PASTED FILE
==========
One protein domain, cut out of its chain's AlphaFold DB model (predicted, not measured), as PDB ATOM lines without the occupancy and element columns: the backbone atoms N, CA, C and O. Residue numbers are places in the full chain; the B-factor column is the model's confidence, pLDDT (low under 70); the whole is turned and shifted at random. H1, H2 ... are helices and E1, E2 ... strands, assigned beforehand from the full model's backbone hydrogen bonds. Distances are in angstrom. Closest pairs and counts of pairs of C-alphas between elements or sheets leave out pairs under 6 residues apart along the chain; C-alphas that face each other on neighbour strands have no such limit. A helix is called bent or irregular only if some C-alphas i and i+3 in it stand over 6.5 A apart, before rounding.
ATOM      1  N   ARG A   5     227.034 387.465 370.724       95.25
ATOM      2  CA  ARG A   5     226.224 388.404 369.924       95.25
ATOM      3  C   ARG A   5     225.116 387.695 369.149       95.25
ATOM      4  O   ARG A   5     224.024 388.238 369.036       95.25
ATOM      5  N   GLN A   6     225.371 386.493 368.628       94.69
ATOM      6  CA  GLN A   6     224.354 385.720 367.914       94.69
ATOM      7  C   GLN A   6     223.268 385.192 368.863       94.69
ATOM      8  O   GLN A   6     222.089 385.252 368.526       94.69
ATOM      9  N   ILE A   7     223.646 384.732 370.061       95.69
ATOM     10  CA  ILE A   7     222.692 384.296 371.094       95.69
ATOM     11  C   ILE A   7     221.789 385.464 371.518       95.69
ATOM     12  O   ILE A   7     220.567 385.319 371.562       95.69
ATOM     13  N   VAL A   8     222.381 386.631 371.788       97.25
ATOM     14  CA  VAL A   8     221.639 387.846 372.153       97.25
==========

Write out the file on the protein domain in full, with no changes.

One protein domain, cut out of its chain's AlphaFold DB model (predicted, not measured), as PDB ATOM lines without the occupancy and element columns: the backbone atoms N, CA, C and O. Residue numbers are places in the full chain; the B-factor column is the model's confidence, pLDDT (low under 70); the whole is turned and shifted at random. H1, H2 ... are helices and E1, E2 ... strands, assigned beforehand from the full model's backbone hydrogen bonds. Distances are in angstrom. Closest pairs and counts of pairs of C-alphas between elements or sheets leave out pairs under 6 residues apart along the chain; C-alphas that face each other on neighbour strands have no such limit. A helix is called bent or irregular only if some C-alphas i and i+3 in it stand over 6.5 A apart, before rounding.
ATOM      1  N   ARG A   5     227.034 387.465 370.724       95.25
ATOM      2  CA  ARG A   5     226.224 388.404 369.924       95.25
ATOM      3  C   ARG A   5     225.116 387.695 369.149       95.25
ATOM      4  O   ARG A   5     224.024 388.238 369.036       95.25
ATOM      5  N   GLN A   6     225.371 386.493 368.628       94.69
ATOM      6  CA  GLN A   6     224.354 385.720 367.914       94.69
ATOM      7  C   GLN A   6     223.268 385.192 368.863       94.69
ATOM      8  O   GLN A   6     222.089 385.252 368.526       94.69
ATOM      9  N   ILE A   7     223.646 384.732 370.061       95.69
ATOM     10  CA  ILE A   7     222.692 384.296 371.094       95.69
ATOM     11  C   ILE A   7     221.789 385.464 371.518       95.69
ATOM     12  O   ILE A   7     220.567 385.319 371.562       95.69
ATOM     13  N   VAL A   8     222.381 386.631 371.788       97.25
ATOM     14  CA  VAL A   8     221.639 387.846 372.153       97.25